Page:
NHS staff plan two further strikes for the new year

NHS staff in England are set to take part in another round of strikes in the new year as trade unions escalate the level of industrial action in their pay dispute with the government.

The announcement comes in a joint statement from NHS trade unions, it says the strikes are set to take place on 29 January and 24 February with individual unions to announce the specific action they will take. 

The unions decided not to take strike action over Christmas and New Year period as this could have a serious impact on patient safety.

Unison have announced that their members will walkout for 12 hours on 29 January – tripling the length of the previous two strikes – followed by working to rule from 30 January and 24 February. On 25 February they will then strike for 24 hours.

Christina McAnea Unison head of health said: "We warned months ago that this dispute is here to stay unless the government and NHS employers are prepared to negotiate with us.”

She added: "We now have no option but to escalate and plan for longer strikes.  The anger among health workers has reached levels where they are now ready to walk out for 24 hours.  NHS staff have been singled out by this coalition government for the worst treatment across the public sector.”

GMB members in the ambulance service in England and Northern Ireland are considering a 48-hour continuous strike as part of their contribution to the industrial action.

The two-day stoppage in the ambulance service, should it go ahead, will commence at noon on 29 January and will continue until noon on 31 January.

GMB says it will issue the necessary formal notices to NHS employers in the coming weeks.

Rehana Azam, GMB NHS national officer, said "It is regrettable that GMB has no alternative but to escalate the strike action in the NHS. The secretary of state for health, Jeremy Hunt, is acting irresponsibly with a continued entrenched position by not engaging in any meaningful talks with the health unions.

“This dispute is escalating. The consequences could mean a third wave of strikes across the NHS and we will be consulting members on a two day strike on 29 & 30 January in the Ambulance Service.”

Steve Rice, GMB ambulance chair, added: "I have worked for the Ambulance Service for almost four decades and in this time I have worked under 17 Secretaries of State for Health. Never have I experienced staff morale at such a breaking point.”

Other unions have not yet announced the action they will be taking, however the Royal College of Midwives have confirmed to NHE that they will at least take action short of a strike, such as working to rule, in the week of the 29 January.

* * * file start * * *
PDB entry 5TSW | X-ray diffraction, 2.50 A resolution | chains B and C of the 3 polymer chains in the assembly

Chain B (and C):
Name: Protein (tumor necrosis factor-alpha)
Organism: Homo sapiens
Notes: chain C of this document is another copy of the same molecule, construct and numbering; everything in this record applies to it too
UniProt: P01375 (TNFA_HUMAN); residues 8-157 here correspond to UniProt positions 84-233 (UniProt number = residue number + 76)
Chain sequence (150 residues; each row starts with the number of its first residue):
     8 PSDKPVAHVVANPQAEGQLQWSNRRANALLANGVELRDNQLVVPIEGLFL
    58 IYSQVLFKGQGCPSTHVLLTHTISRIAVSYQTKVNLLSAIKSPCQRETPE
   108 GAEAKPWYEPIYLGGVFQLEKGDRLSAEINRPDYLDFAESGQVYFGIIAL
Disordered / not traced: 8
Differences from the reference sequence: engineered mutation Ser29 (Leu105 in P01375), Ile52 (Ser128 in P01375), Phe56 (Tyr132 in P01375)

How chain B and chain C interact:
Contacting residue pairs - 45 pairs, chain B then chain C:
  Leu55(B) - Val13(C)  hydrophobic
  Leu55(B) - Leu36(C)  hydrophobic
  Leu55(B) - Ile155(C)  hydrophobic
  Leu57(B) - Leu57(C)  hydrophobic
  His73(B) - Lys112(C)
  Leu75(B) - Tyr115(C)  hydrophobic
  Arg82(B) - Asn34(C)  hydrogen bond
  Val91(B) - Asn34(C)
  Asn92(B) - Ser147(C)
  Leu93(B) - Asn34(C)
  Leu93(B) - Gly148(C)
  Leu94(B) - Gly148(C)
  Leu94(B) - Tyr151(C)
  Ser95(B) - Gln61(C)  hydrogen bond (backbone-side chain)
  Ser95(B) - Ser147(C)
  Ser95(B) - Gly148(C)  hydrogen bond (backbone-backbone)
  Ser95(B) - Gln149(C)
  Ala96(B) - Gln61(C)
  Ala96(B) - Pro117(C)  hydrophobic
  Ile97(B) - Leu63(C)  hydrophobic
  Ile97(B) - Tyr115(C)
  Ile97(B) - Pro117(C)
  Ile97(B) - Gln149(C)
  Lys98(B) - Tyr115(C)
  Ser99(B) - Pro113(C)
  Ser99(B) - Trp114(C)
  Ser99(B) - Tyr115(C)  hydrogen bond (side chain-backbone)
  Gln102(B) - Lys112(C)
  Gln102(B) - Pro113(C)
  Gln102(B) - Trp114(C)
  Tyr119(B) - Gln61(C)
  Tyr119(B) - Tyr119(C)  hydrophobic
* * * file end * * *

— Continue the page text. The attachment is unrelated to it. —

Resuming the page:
The unions are taking action over the government’s decision to institute a below-inflation 1% non-consolidated pay rise, which the 600,000 staff who receive progression pay increases over 1% will not receive. The government ignored the recommendations of the NHS Pay Review Body, which specifically said that a non-consolidated pay award could have an “adverse impact on staff engagement and motivation” and recommended against it. 

In October it is estimated about 400,000 staff and six unions took part in the first round of strikes. Nine unions took part in the second round of action in November and it appears it will continue to escalate.

Responding to the announcement of further strikes Danny Mortimer, chief executive of the NHS Employers organisation, said: “NHS staff have received either an increment (worth around 3.4%) or a 1% pay award this year. Employers are of course disappointed that a number of trade unions will again seek to disrupt the delivery of care, impacting on patients and their families as well as their colleagues.

“This is one of the busiest periods for the NHS. We hope that trade union members will maintain their previous constructive approach, so that the most urgent patients continue to receive the care and treatment they need.

“Discussions continue with trade unions regarding pay, though agreement has, we acknowledge, been difficult to reach. Employers continue to be clear that they cannot afford further increases in pay at this time.

“A pay award for all staff on top of increments would have the equivalent of 14,000 newly qualified nurses, which could have put further pressure on the health service and staff as they strive to give safe, quality patient care.”

In a joint statement from the unions, Christina McAnea, chair of the joint NHS trade unions, said: "NHS workers, as ever, are putting the safety of patients first by not taking industrial action over the Christmas and New Year periods when staffing levels are already stretched because of their concerns over patient safety.

“But the government and NHS employers are showing a total disregard for patient safety by refusing to enter into any meaningful negotiations to try and resolve this dispute. We have no option but to escalate the industrial action by taking longer strikes. NHS workers are being treated worse than any other part of the public sector - they have had their pay frozen or held down for five years and many face serious hardship especially at Christmas."

(Image: c. Peter Byrne/PA Wire)

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